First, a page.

Dr Strangeglass or: How I Learned to Stop Worrying and Love Google Glass

Showing Google Glass to some Sumo wrestlers

During the recent Gooibiz #Gooination tour of Tokyo I had the opportunity to try out Google Glass for a few days. My experiences were mixed but overall positive. Google Glass has a great deal of potential but regular consumers are likely to pass on these until Google can make a more compelling argument for why they exist.

Reviewing Google Glass

Welcoming Our Robot Overlords

While the technorati will find a lot of to love about Glass, it doesn’t offer a great deal of functionality beyond a slightly faster (if a little low-res) camera and some interesting social media applications. Tweeting or posting pictures to Google+ is fairly seamless and I found myself taking a lot more pictures and videos of what was going on around me. Glass does achieve one thing: it does encourage you to chronicle your life online in greater detail than before — a possible boon to the ghost town that is Google+.

Google Glass photo from Mexican restaurant in Tokyo

Photo taken with Google Glass

Breaking Ice like a Cyborg

Glass’s greatest function at the moment is as an ice-breaker. Loads of people have opened up and started talking to us while we have been going around taking photos. Compared to our other shoots we had to do a lot less work before people where happy to get in front of the camera. A surprising range of people — even a sumo wrestler — have commented but young tech-savvy people in particular have come up and asked questions and even asked to take photos.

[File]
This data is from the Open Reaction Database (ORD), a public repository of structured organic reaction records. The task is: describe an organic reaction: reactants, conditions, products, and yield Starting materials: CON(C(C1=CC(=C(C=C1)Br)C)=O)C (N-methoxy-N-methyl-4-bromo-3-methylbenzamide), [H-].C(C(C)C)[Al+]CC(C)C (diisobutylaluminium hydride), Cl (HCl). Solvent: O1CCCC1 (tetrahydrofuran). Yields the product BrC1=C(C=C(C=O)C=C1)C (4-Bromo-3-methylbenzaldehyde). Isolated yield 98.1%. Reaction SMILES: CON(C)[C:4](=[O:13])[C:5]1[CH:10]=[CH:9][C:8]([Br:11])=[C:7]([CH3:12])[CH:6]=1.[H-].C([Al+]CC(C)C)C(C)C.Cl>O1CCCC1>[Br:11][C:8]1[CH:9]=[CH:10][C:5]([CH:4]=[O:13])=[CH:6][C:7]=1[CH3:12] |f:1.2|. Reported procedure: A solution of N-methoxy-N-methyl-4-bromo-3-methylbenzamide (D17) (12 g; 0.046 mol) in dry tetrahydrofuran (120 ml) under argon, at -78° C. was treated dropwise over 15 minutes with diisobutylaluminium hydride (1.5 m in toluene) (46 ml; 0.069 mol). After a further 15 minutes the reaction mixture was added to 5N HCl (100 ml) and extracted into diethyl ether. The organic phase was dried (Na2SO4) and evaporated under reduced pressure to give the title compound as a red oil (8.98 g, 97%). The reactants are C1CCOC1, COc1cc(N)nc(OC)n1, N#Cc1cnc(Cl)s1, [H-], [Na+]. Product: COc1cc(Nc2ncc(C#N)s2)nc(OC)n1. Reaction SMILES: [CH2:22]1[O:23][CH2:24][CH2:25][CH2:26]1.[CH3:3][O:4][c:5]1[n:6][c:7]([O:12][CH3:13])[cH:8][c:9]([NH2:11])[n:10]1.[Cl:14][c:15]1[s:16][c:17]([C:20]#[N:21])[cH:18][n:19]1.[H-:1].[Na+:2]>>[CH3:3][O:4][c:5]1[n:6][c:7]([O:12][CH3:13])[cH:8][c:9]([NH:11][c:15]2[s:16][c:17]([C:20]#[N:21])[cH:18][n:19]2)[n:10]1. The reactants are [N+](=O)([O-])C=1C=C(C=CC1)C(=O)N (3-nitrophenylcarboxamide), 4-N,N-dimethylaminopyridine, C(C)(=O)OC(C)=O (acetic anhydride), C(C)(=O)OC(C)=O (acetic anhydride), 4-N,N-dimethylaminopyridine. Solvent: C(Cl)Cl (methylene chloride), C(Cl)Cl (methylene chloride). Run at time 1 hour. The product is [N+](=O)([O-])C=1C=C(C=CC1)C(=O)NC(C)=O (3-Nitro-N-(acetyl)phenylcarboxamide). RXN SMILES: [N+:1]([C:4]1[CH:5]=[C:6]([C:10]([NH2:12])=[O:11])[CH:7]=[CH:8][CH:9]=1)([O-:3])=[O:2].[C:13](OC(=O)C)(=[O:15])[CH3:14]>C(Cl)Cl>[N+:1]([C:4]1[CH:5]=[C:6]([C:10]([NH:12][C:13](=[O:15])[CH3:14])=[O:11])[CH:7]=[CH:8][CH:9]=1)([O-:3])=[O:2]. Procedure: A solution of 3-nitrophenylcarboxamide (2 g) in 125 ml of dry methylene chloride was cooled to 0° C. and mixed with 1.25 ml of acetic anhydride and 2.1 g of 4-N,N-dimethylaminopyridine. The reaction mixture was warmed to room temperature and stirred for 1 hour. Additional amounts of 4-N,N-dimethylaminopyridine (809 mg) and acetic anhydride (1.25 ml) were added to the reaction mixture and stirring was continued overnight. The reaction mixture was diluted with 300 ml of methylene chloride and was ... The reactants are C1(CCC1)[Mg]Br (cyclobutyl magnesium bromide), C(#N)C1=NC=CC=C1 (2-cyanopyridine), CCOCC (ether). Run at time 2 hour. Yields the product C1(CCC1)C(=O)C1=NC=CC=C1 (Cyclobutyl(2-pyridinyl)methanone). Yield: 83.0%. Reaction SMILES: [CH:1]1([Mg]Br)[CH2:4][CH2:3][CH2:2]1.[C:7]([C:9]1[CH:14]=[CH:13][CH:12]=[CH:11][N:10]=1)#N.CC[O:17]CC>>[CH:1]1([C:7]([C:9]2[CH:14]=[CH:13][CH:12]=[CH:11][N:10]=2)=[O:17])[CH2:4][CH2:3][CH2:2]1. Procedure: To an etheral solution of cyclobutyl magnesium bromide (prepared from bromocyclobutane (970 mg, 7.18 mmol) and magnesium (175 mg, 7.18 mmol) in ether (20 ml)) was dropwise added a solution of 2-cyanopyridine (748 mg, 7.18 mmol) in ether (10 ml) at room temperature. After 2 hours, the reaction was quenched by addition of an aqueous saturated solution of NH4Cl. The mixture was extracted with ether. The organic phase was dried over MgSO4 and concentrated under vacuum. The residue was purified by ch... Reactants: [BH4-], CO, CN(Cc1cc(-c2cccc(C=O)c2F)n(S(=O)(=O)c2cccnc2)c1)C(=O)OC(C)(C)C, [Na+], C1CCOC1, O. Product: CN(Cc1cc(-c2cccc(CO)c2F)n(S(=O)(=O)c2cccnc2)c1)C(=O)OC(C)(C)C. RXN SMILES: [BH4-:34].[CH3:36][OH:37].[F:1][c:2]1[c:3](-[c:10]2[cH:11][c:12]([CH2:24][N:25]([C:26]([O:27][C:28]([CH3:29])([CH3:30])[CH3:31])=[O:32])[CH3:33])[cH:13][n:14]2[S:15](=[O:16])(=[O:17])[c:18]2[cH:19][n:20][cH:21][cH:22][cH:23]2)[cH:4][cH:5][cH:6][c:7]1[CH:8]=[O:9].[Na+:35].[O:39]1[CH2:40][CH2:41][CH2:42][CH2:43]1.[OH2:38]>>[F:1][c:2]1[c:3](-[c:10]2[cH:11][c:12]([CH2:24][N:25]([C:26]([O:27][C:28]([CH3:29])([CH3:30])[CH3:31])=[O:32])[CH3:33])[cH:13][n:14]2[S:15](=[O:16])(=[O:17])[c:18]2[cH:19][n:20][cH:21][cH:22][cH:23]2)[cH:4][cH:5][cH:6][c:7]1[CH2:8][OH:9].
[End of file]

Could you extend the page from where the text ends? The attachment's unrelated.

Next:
Perhaps the most obvious function of Google Glass is as a signal to other people that you are a person interested in technology on the frontier of social acceptability. However this will only last until they are finally released on the market.

Glass hitting the market will be a moment of truth for Google. However, until Google Glass makes the experience more seamless popular adoption of Glass is unlikely. Unless lots of bespectacled cyborgs are walking down the street, social acceptability is likely to come slowly. Google Glass is very impressive when it works — and you can control it with head movements, winking and voice commands — but as soon as you have to start navigating the menus with the touch pad it feels like using a pre-smartphone era cell phone.

If Google can expand the seamless functionality it will at least appeal to the tech-savvy.

Photo taken with Google Glass

Hopefully early Glass adopters won’t be seen as weird by others

An Opportunity for Small Businesses

If Glass is ever going to become widely adopted, Google should also allow businesses to interact with their customers in a more direct, geographic and physical sense using Google Glass.

Walking into a shop should alert me to sales, nodding inside the shop should allow me check in and taking a photo and tagging the store should give me a discount. I should be able to do all of this without touching the touch pad.

The possibilities haven’t really been explored at all yet. The immediacy of Glass allows users to quickly take in simple information and is therefore much more suited to environmental triggers.

It will be interesting to see what direction Google goes with Glass and how different the final consumer model will be from the prototype. I am cautiously optimistic that Google can improve the UI aspects to make it a more satisfying experience.



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